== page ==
4. You have a large link portfolio. If your website has a small number of backlinks, such as in the hundreds or low thousands, disavowing should only be done if there’s a strong need — or a high spam score. However, if your website has a large link portolio containing tens of thousands (or more) backlinks, disavowing some backlinks could be useful. 

Generally speaking, if you know your company or website has had a history of Black Hat link building tactics, it’s probably a good idea to disavow a few links. Even if you haven’t engaged in these tactics since Google ruled them out, it’s wise to revisit the links that were a result of them in years past. Still, using a gentle touch to start is preferred. 

 

Which links do I disavow? 

 

If your website has received a manual penalty, Google will typically provide examples of the types of links that are the problem. If you’re disavowing at your own volition, then there are five kinds of backlinks to watch out for. 

  1. Spam directories.  These are directories that exist solely for the purpose of link building. They clearly have little to no moderation of the content that is published, and they feature a very general subject matter. In other words, they’re directories that feature all kinds of random business, as opposed to ones that cater to a specific industry. 

  2. Domains that have been removed. 

  3. Domains that have changed. This usually happens when a domain expires and someone else purchases it, using its existing authority to develop a content farm. You can use the Wayback Machine to have a look at what most domains used to be. 

  4. Links resulting from security breaches. In other words, a website has been hacked and thousands of URLs have been uploaded to it… including yours.

  5. Press releases. Oh yes, you read that one right. Many people used to use press releases as a link building tactic back in the day, but it’s not expressly against Google’s guidelines.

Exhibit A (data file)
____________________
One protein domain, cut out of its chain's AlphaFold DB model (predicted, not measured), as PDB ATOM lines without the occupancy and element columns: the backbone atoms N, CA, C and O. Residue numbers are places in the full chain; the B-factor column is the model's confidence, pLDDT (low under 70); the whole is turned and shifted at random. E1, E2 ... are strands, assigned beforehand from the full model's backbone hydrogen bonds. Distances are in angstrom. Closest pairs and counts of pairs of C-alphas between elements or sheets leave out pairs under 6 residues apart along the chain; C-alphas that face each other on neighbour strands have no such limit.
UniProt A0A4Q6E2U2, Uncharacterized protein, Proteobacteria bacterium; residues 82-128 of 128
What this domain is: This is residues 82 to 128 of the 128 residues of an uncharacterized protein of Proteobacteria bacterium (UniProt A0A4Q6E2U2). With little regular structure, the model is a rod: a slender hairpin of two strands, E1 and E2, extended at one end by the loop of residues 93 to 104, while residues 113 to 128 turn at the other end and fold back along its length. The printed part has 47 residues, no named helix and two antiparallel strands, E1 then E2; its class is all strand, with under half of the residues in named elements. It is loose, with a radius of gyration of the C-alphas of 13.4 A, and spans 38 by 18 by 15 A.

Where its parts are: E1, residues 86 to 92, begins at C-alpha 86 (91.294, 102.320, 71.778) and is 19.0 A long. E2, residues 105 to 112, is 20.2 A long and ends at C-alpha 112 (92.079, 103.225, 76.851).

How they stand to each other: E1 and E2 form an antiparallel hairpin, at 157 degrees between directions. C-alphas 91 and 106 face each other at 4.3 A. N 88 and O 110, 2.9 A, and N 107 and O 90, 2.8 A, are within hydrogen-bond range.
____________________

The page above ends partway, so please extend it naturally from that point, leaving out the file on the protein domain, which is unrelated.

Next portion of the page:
Note that it is always preferable to have any of these links removed without actually disavowing them. If you feel that a link needs to be removed, contact the owner of the site and ask them to remove it. If they fail to get back to you, then you should proceed with disavowing. 

 

How do I disavow links? 

 

Google offers very clear instructions on how to disavow links in the Search Console Help Center, and fortunately it involves only a few basic steps. 

  1. Compile a list of links to disavow. These can be specific links or entire domains/subdomains. Make sure to put this together in a .txt file. 

  2. Upload it to Google Search Console. Navigate to the Disavow Tool, select the appropriate property, and add your list. 

  3. Monitor rankings & traffic. It can take several weeks for the disavow to take effect, so keep an eye on your rankings to see if there are any shifts as a result. 
About Ellie Batchiyska

Ellie is a PR & SEO Outreach Coordinator for Conversion Giant with three years of experience in digital marketing, social media management, and client relations. A former journalist, she is committed to delivering content with integrity and transparency.